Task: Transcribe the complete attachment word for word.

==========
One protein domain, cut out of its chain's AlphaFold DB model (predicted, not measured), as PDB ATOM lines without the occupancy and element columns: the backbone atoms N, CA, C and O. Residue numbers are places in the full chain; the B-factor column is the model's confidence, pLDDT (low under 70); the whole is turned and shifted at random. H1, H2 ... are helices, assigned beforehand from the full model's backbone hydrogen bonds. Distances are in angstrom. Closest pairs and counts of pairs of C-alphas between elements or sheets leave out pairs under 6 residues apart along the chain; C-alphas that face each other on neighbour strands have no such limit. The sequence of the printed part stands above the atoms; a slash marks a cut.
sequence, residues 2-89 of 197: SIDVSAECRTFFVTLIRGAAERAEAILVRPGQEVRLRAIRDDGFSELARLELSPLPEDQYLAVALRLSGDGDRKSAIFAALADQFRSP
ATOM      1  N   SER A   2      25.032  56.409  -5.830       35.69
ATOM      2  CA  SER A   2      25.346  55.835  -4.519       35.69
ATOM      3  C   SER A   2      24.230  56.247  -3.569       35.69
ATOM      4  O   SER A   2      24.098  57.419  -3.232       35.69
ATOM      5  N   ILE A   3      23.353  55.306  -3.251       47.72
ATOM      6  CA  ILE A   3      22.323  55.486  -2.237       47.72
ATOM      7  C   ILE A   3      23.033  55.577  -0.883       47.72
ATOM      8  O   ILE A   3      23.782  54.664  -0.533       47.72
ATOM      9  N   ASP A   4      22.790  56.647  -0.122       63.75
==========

One protein domain, cut out of its chain's AlphaFold DB model (predicted, not measured), as PDB ATOM lines without the occupancy and element columns: the backbone atoms N, CA, C and O. Residue numbers are places in the full chain; the B-factor column is the model's confidence, pLDDT (low under 70); the whole is turned and shifted at random. H1, H2 ... are helices, assigned beforehand from the full model's backbone hydrogen bonds. Distances are in angstrom. Closest pairs and counts of pairs of C-alphas between elements or sheets leave out pairs under 6 residues apart along the chain; C-alphas that face each other on neighbour strands have no such limit. The sequence of the printed part stands above the atoms; a slash marks a cut.
sequence, residues 2-89 of 197: SIDVSAECRTFFVTLIRGAAERAEAILVRPGQEVRLRAIRDDGFSELARLELSPLPEDQYLAVALRLSGDGDRKSAIFAALADQFRSP
ATOM      1  N   SER A   2      25.032  56.409  -5.830       35.69
ATOM      2  CA  SER A   2      25.346  55.835  -4.519       35.69
ATOM      3  C   SER A   2      24.230  56.247  -3.569       35.69
ATOM      4  O   SER A   2      24.098  57.419  -3.232       35.69
ATOM      5  N   ILE A   3      23.353  55.306  -3.251       47.72
ATOM      6  CA  ILE A   3      22.323  55.486  -2.237       47.72
ATOM      7  C   ILE A   3      23.033  55.577  -0.883       47.72
ATOM      8  O   ILE A   3      23.782  54.664  -0.533       47.72
ATOM      9  N   ASP A   4      22.790  56.647  -0.122       63.75